Joint programme on Ending Violence against Women and Girls to Launch in Honiara
Representatives from the Solomon Islands Government, UN agencies and civil society organisations will gather in Honiara on Wednesday March 11 to celebrate the official launch of the first phase of the UN-Solomon Islands Government Joint Programme on Eliminating Violence against Women and Girls (Joint Programme).
The programme looks to leverage the combined strengths of United Nations agencies and the Solomon Islands Government to create noticeable change for the country’s women and girls, and by extension the wider community, with an overall goal of eliminating violence against women and girls once and for all.
The broader joint programme is a partnership between the Solomon Islands Government and six UN agencies – UN Women, UNICEF, UNDP, UNFPA, ILO and WHO. This is the first time a joint programme on ending violence against women in Solomon Islands has received a UN Trust Fund grant.
The activities launched this week are jointlyimplemented by the Ministry of Women, Youth, Children and Family Affairs (MWYCFA), Ministry of Health and Medical Services (MHMS), UN Women and UNFPA in partnership with UNDP, other UN Agencies and key stakeholders. They have received a USD600,000 (SBD4,338,000) grant for three years from the UN Trust Fund to End Violence against Women through a joint proposal.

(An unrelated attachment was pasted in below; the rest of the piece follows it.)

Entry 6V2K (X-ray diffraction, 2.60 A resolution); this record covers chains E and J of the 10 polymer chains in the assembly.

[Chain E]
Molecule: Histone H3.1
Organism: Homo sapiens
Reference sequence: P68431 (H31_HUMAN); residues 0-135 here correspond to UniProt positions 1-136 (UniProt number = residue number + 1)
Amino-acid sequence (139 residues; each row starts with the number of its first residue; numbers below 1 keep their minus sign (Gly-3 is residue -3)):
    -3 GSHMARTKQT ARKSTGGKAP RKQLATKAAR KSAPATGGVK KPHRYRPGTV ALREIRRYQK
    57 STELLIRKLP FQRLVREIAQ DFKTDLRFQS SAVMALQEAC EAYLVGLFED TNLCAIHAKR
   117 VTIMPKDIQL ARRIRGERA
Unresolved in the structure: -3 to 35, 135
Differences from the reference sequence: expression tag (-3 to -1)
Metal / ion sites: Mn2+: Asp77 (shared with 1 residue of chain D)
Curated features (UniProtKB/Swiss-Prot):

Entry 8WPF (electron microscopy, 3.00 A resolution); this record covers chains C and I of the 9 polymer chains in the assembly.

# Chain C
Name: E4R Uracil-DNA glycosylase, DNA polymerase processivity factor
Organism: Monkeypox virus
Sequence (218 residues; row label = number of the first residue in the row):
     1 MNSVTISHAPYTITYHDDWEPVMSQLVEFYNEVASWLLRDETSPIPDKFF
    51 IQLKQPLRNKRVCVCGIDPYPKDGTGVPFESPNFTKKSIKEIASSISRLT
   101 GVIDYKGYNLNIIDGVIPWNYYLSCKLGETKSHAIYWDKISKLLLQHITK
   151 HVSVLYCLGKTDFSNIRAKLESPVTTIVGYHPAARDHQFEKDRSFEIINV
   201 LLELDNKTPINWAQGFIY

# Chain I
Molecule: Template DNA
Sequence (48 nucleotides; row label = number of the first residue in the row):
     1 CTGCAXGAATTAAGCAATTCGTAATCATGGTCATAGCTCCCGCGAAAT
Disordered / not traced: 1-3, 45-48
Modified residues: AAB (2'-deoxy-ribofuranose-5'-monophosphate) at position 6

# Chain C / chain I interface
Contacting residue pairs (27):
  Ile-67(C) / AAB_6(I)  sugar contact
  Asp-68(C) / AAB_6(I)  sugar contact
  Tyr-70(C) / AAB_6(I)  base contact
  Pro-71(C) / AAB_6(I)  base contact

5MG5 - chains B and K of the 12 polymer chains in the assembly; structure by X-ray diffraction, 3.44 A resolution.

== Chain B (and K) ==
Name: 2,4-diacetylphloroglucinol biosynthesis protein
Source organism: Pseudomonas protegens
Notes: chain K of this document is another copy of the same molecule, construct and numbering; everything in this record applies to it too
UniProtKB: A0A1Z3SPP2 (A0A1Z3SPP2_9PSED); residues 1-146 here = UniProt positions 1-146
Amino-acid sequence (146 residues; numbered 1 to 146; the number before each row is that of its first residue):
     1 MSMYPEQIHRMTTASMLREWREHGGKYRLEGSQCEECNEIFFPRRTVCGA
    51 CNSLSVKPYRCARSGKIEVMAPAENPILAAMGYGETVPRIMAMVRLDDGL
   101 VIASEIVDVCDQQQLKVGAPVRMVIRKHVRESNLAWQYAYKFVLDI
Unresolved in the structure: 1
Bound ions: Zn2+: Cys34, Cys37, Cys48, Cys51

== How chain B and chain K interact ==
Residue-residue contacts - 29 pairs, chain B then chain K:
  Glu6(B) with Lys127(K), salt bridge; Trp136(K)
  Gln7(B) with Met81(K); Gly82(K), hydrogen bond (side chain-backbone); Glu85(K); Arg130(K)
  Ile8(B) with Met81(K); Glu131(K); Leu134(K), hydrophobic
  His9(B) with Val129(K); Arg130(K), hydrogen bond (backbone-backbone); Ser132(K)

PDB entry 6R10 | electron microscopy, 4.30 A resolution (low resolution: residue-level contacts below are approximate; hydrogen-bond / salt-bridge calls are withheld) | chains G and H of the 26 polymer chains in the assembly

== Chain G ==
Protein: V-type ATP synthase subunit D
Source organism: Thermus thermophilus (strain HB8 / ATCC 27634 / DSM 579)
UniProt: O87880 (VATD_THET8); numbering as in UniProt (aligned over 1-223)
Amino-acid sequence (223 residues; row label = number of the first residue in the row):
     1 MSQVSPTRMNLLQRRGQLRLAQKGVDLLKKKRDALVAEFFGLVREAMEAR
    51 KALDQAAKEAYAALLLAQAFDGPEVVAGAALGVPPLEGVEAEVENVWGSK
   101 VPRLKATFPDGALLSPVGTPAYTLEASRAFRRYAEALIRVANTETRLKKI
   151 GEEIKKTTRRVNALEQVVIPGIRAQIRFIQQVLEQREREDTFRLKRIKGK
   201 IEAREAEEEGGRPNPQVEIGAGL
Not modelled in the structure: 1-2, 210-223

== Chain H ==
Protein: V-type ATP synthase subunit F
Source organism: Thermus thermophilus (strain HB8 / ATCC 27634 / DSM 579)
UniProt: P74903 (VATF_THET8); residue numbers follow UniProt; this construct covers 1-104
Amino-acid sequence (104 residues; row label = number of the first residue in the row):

The Joint Programme looks to help strengthen capacity within government and civil society organisations to expand survivor services and primary prevention activities as well as changing the environment in which those services are delivered, making violence less acceptable through social transformation.
Solomon Islands has one of the highest documented rates of violence against women in the world. A Family Health and Safety Study released in 2009 found that 64 per cent of women aged 15 to 49 who have ever been in a relationship have experienced physical and/or sexual violence from an intimate partner. Of those women, 70 per cent never sought help and only 17 per cent sought help from formal services.